Tourism in Kenya
Kenya is a leading tourism destination in the world. It has fascinating wildlife, biodiversity, and culture. Kenya stands out with its tourism features, like the tropical beaches, savannahs, coral reefs, snow-capped mountains, and dense equatorial forests (Busch 45). As a leading tourism destination point, Kenya attracts adventurers and explorers from all over the world.
Kenya has witnessed massive growth in tourism in the last two years. It has registered higher volumes of tourists, owing to increased movements across the country. The tourism sector accounted for 11% of the country’s GDP. It offers 18% of employment opportunities in the country. With stiff competition in air travel, Kenya’s leading carrier, Kenya Airways, KQ, has improved its efficiency and customer satisfaction. Kenya’s target is to among top ten tourist destination sites in the world (Busch 47). In recent years, Kenya has stepped up its international flights, with plans underway to have direct connection from Nairobi to New York. Today, many locals and tourists have access to air travel in Kenya. The government is also expanding air travel infrastructure nationwide to meet the ever-increasing demand for airlines. Upon realization of this dream, local and international tourists will access different parts of the country with ease.
Current Issues Affecting Tourism in Kenya
While Kenya remains a major tourism player, it faces a range of challenges. The first problem is massive destruction of wildlife. Cases of poaching are rampant in Kenya. Most poachers kill wild animals for their meat, horns and hides. Illegal trade of ivory remains a threat to rhinos and elephants in the country (Gatimu 56). This issue is thicker owing to the fact that some top politicians in the country have been linked to the illegal trade in wildlife products.
The second problem is inadequate investment capital. Kenya has limited resources like labor and land to expand the tourism sector. In addition, the government does not support the industry fully, making it hard to grow. Over the years, the government has not taken a front lead to woo locals to invest in tourism (Kimathi 56).
Poor infrastructure furthers hinders tourism development in Kenya. For example, some attraction sites in the country are inaccessible because of poor roads (Kimathi 56). Besides this, Kenya’s political landscape is delicate yet tourism thrives in a politically stable environment. A case in point, the 2007 disputed presidential elections hit the country’s tourism sectors as visitors avoided the country because of violence. However, the government has stepped up efforts to win back tourists from other parts of the world.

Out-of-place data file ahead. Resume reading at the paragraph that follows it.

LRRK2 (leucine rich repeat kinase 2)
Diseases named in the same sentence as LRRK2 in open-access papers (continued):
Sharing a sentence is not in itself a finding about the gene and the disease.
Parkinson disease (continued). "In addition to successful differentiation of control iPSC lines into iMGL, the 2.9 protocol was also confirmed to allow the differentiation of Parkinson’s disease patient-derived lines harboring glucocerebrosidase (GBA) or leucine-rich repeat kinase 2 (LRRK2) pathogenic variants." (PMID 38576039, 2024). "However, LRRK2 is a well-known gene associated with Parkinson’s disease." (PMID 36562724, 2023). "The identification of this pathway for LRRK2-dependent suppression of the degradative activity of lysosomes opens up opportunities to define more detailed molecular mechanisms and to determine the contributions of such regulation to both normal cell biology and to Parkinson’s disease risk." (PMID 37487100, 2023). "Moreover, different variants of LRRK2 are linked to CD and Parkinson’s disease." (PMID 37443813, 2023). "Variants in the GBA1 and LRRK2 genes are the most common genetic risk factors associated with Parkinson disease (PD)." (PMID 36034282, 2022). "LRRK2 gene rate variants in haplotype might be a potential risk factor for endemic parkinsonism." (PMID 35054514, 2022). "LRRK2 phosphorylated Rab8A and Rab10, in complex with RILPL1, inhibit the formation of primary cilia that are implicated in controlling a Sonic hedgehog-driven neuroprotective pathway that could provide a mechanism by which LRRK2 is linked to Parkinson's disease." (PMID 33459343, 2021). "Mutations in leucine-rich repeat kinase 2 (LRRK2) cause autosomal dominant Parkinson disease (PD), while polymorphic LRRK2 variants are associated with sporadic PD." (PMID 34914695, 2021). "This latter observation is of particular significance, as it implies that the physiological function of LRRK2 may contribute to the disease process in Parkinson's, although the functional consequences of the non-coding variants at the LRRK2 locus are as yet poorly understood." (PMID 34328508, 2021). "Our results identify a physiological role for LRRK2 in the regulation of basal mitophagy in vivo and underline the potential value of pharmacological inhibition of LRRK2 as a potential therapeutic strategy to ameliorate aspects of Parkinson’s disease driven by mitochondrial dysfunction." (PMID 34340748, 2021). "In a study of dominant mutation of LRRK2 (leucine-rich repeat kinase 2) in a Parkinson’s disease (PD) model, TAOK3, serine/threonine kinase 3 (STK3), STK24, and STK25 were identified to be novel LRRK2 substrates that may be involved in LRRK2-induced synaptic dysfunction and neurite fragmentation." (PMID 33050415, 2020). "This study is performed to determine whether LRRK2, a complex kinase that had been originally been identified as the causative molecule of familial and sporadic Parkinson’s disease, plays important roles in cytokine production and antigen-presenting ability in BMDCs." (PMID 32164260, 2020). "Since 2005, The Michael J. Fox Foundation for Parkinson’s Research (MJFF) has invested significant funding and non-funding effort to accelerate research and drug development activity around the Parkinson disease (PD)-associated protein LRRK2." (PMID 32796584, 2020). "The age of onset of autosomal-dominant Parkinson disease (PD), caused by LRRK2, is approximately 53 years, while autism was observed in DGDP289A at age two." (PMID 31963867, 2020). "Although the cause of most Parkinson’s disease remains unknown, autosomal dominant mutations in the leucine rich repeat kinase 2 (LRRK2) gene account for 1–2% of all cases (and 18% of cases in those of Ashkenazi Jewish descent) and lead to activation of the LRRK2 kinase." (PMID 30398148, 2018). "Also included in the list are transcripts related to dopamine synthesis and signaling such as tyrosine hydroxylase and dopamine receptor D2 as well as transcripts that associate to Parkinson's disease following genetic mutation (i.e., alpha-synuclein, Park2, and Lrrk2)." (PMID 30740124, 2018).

Natural disasters like hurricanes and floods also affect Kenya’s tourism. Most tourists shy off and avoid Kenya whenever there are such calamities. The country also suffers tribalism, which creates a volatile environment, characterised by violence and high tension. These ethnic clashes add no value to the country’s tourism sector as other countries regard Kenya as insecure (Jones and Claire 65).
Kenya also suffers shortage of social services like modern hospitals, sports and other recreational facilities. Since most tourist attraction sites are in remote areas, they are far from available services. This discourages tourists from touring such places (Laws, Bruce and Chon 43). According to Country Report (45), Kenya is technologically challenged to compete with global tourism leaders. Most of the remote tourist attraction sites lack internet, mobile network, TV and radio coverage, which put off visitors. High population also weighs negatively on Kenya’s tourism sector. Because of high population, there is competition of resources like land, leading to encroachment of reserved areas like forests and grasslands. As a result, Kenya registers high level of Human-wildlife conflict in the world.
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Busch, S. “Mall Attack another Blow to Kenya’s Tourism Industry” CNN, 24 Sep 2013.
Country Report. “Travel and Tourism in Kenya” Travel and Tourism, 22 Dec 2012: 44-47.
Gatimu, Simon. N. N. Tourism in Kenya, Tanzania, and Uganda: Grounded Theory Development. New Jersey: ProQuest, 2007.
Jones, Eleri, and Claire Haven-Tang. Tourism SMEs, Service Quality, and Destination Competitiveness. London: CABI, 2005.
Kimathi, Teddy. My personal critical Review concerning Slum Tourism in Kenya. London: GRIN Verlag, 2013.
Laws, Eric, Bruce Prideaux, and Chon, Kaye. S. Crisis Management in Tourism. New York: CABI, 2007.
Martin, Gill. “Wildlife, wonder and why tourism can help Kenya emerge from the shadow of terrorism Read more: http://www.dailymail.co.uk/travel/article-2451320/Wildlife-wonder-tourism-help-Kenya-emerge-shadow-terrorism.html#ixzz2jgBLao5x Follow us: @MailOnline on Twitter | DailyMail on Facebook” Mail Online 14 Oct 2013.